We often say that all humans are futurists. Imagining, planning and acting to turn imagination into reality are certainly distinctive human capacities. But, if humans are futurists, then we also are historians, nurses, psychologists and priests. We have beliefs about the past, we care for the sick, we attribute motives to other people’s behavior, and we pray and console. Still, we tend to seek out the opinions of professional historians, nurses, psychologists and priests.
We weren’t always like this. Throughout most of our existence on Earth, humans lived in a world where the past, present, and future were essentially the same. No one asked a child, “What do you want to be when you grow up?” You simply followed in your parents’ footsteps, as they had done. Sure, there were exceptions and people consulted soothsayers or an Oracle at Delphi, but for much of history society and social roles generally did not change much from generation to generation. To innovate was dangerous, strongly discouraged, and scarcely imaginable.
Evolution of society
Enter the scientific-industrial revolution. We discovered new lands and new cultures with foreign ways. We invented telescopes and microscopes that allowed us to peer farther and deeper than our own human eye could see. New technologies permitted new behaviors – a new way of thinking emerged.
With the future no longer entirely prefigured by the past, we began to imagine utopias either on Earth or even in space. Science fiction was born. And the idea of progress blossomed. We began to believe that our lives were getting better and better, and that the lives of our children and grandchildren would be better still.
It was shortly after WWII that we noticed – at least in the U.S. and later in parts of Europe and Japan – that most people were moving away from jobs that produced something (agriculture or industry) to jobs that did not (white collar, service, entertainment). We were watching industrial nations turn into “post-industrial nations.” Now we call them “information societies.”
Today some are arguing that information societies are transforming into “dream societies.” The idea is that performance, attitude, icons and “meaning” are becoming more important than either information or the products which exude those qualities. What do you think?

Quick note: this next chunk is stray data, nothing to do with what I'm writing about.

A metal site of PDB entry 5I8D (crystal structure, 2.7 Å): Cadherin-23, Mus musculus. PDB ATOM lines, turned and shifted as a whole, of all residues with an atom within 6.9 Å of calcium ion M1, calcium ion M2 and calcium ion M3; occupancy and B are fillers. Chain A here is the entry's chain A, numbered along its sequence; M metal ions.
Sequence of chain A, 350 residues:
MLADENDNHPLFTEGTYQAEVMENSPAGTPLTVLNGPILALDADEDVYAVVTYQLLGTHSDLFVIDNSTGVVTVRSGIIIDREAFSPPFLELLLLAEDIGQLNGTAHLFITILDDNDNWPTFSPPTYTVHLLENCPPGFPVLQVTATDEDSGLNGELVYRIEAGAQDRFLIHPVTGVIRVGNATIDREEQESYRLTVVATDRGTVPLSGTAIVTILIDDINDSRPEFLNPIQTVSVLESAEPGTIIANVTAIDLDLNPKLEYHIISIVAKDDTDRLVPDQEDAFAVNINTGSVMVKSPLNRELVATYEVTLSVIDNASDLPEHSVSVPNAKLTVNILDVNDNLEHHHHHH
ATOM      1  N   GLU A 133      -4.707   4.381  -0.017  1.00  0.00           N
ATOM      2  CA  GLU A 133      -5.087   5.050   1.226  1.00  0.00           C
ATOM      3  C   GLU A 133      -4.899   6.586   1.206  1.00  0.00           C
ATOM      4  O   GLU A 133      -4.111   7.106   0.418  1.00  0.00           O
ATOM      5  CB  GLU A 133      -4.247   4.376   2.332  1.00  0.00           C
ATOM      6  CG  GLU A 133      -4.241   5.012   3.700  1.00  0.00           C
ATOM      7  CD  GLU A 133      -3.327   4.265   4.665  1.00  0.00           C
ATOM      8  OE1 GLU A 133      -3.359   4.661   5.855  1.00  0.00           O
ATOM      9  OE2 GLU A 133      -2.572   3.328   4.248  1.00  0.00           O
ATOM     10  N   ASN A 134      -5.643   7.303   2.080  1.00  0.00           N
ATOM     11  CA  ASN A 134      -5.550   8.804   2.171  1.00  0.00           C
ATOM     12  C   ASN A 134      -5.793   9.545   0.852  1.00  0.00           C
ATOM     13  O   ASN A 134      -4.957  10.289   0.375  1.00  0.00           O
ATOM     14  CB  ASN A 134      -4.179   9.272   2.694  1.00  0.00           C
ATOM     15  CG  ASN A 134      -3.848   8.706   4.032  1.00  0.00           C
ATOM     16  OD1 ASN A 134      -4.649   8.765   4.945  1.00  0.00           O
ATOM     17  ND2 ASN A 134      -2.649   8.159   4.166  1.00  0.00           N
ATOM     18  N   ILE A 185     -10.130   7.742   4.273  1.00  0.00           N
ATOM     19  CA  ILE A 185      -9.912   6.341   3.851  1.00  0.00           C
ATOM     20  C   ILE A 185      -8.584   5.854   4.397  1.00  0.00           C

Preparing for change
Looking back, we progressed from hunting and gathering societies, to agricultural societies, to industrial societies to information societies – with the rate of social and environmental change increasing each time. Some say it’s increasing exponentially, meaning the rate of change itself is increasing.
That’s one of the reasons futures studies is now more important than ever. Both governments and corporations could apply futurist methodologies to help plan their future strategies.
Corporations have always studied markets in order to stay out in front of the competition and to detect new trends and opportunities early. Some have even engaged futurists to help them anticipate changes and continuities in the broader society that might impact the bottom line.
Unfortunately, few organizations, and fewer governments, engage in routine futures research, and so are largely unprepared for the challenges and opportunities lying ahead. Worse, they may engage in a single futures exercise and then stubbornly act on the basis of the single “snapshot” of the future. Worse still, they may be convinced that they know what the future will be and thus reject any notion of alternative or preferred futures.
Futures research is related to planning, just as planning is to day-to-day decision-making. Day-to-day decision-makers typically make decisions on the basis of established strategic plans. But before strategic plans are formulated, organizations should engage in alternative futures forecasting and preferred futures envisioning and inventing. Without it, plans are based mainly on past experiences rather than on future possibilities. Plans that are based on a preferred future, which accounts for a wide range of alternative futures, typically are more robust those that are not – and that applies to the decisions made according to those plans, too.
A study of the futures
Because the futures are changing so rapidly, organizations should take things a step further and set up a futures research unit – or at minimum engage the continuing services of a futures consulting firm. Routinely scanning the futures for new threats and opportunities rushing towards them will become more and more important.
Futures studies may not yet be well established in academia, but some very successful academic programs have existed for 20 or 30 years, and more are being created every day.
If there is not an academic program near you, I encourage you to inquire why not, and seek to establish one.
In the end, I leave you with the following:
1) THE Future cannot be predicted, but alternative futures can and should be forecast, and preferred futures envisioned and invented, on a continuing basis.
2) “Any useful idea about the future should appear to be ridiculous.” If a statement about the future makes sense to you, it is probably about the present and therefore not very useful. If it shocks or disgusts you, or seems ridiculous science fiction, it may be about the futures, and hence useful to you.